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Donald Trump wins US election in surprising victory

Jeremy Appel

Contributing Reporter

Donald Trump, the bombastic businessman who kicked off his presidential campaign by calling illegal Mexican immigrants “rapists” and drug dealers, has defeated former first lady, secretary of state and New York senator Hillary Clinton to become the 45th president of the United States.

As results trickled in throughout the night, states that Trump needed to clear a path to victory – Florida, Ohio, Michigan, North Carolina and Pennsylvania – all went Trump’s way.

Trump’s path to the presidency

Dismissed as a novelty candidate when he first announced he was running, Trump defeated 16 Republican rivals to become the party’s presidential nominee, including early favorite Jeb Bush, brother and son of former presidents Bush, who Trump famously derided as “low energy.” Clinton, for her part, staved off an unexpected insurgency from democratic socialist Bernie Sanders.

Trump stood out from his rivals by his brash political statements and insulting his rivals – “Little” Marco Rubio and “Lyin’” Ted Cruz, to name two.

His bullish approach to campaigning alienated many in his party, with senior officials including former presidents Bush and Senator Lindsay Graham declining to endorse his candidacy. Other officials, like Speaker of the House Paul Ryan and Senate Majority Leader Mitch McConnell, dithered and flip-flopped in their support for his campaign, depending on which way the winds blew.

This may have helped him present himself as the anti-establishment choice.

Allegations of sexual impropriety threatened to derail his campaign. This happened first with a recording of the president-elect boasting of his proclivity for sexual harassment – “grab ’em by the p—-,” he said – and then with multiple women coming forward accusing him of sexual assault.

But Hillary’s e-mails as secretary of state, which she sent and received on a private e-mail server and for which she was under FBI investigation, contributed to her undoing.

Less than two weeks before the election, FBI Director James Comey, a Republican Obama appointee, said they were being investigated again after more e-mails were found on the laptop of disgraced former congressman Anthony Wiener, whose estranged wife Huma Abedein is one of Clinton’s top aides. Wiener was under investigation for allegedly sending lewd pictures of himself to an underage girl.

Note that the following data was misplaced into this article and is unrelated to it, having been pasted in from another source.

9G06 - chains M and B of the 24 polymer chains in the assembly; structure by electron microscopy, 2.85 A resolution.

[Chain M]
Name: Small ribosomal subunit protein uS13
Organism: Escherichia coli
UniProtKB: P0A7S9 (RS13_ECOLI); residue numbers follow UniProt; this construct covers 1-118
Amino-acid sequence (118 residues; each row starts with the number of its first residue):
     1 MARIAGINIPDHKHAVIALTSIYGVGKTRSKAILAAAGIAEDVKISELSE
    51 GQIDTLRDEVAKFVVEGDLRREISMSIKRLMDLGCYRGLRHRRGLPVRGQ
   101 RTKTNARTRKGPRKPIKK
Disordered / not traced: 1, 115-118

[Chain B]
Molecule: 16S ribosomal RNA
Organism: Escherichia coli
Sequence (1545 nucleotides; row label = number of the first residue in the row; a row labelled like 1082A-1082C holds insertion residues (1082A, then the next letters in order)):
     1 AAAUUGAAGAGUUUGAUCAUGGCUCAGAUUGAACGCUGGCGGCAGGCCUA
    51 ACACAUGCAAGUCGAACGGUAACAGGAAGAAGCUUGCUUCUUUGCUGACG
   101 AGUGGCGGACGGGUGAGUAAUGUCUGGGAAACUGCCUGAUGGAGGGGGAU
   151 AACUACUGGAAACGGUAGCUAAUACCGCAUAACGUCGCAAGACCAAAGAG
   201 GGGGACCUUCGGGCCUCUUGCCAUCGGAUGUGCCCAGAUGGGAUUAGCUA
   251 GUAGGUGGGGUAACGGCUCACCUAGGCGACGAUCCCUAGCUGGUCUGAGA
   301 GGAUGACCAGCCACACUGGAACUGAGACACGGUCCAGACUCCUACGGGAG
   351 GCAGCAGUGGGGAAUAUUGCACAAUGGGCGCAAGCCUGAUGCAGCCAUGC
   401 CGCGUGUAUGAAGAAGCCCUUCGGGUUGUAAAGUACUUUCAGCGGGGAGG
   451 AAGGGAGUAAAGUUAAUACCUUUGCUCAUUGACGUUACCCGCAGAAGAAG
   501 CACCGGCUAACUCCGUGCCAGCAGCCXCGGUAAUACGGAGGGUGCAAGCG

A week later, Comey announced that there was no evidence of criminal actions on Clinton’s part, but it appears the damage was done.

Clinton suffered throughout the campaign from the impression that she was the embodiment of the establishment Trump railed against.

Trump supporters at his famously raucous rallies often chanted “lock her up” and much worse about his rival.

During the second presidential debate Trump said if he were president “you’d be in jail” to Clinton.

He also vowed to “open up the libel laws” to sue journalists he deemed unfair to the Trump campaign and at one point banned the Washington Post and Politico from his rallies.

It remains to be seen how Trump will go about governing the world’s most powerful nation.

Stock markets took a nosedive in anticipation of the victory of a candidate who promised to raise tariffs and roll back free trade.

Incredulous Canadians

Spectators who gathered at the Hot Docs cinema at Bathurst and Bloor Streets in Toronto to watch the election results expressed their fear of the incoming president, who vowed to build a wall along the U.S.-Mexican border, ban Muslims from the country and “bomb the s—- out of ISIS.”

“The most frightening thing is whether he’ll be able to attract informed, experienced advisers to provide him with basic information he’s going to need to be able to govern the country,” said Joanna Simkitz, a lawyer. “He doesn’t have any comprehension of what that’s going to require.”

Simkitz has been following the race since the Republican and Democratic primaries last year and considers herself a “CNN addict.”

“We’re seeing a phenomenon that we’re seeing in many countries around the world, except Canada,” she said.

“The voice of a lot of middle-aged, white males with no college education who are underemployed and fearful of immigration and losing their jobs” is being exploited by xenophobic politicians, as was seen in the U.K. with the vote to leave the European Union.

Like Britain’s Brexit vote, few pollsters saw a Trump victory coming. David Ant, an educator and professed “news junkie,” says there’s a “polling and sampling bias” against Trump.

“There’s a likelihood that more Hillary people are more likely to say ‘I’m in favour of this or that,’ while a lot of Trump supporters are lying low until this happens,” said Ant.

However, he’s not convinced that Trump is going to follow through with his most brash policy pronouncements.

“Trump’s a businessman. He’s going to say the biggest possible thing to get a reaction and attention and then compromise,” he added.

Andrew Blitzen, a research technician, concurs.

“I don’t think Trump has a cogent set of policies to begin with,” Blitzen said.

“He’s talked about single-payer healthcare before and now he’s not. He’s spoke against trade but now is taking a more moderate position. Like Clinton too, but especially with Trump, you get the sense that he’s just saying exactly what he thinks will play in order for him to become president. He’s a marketing genius.”

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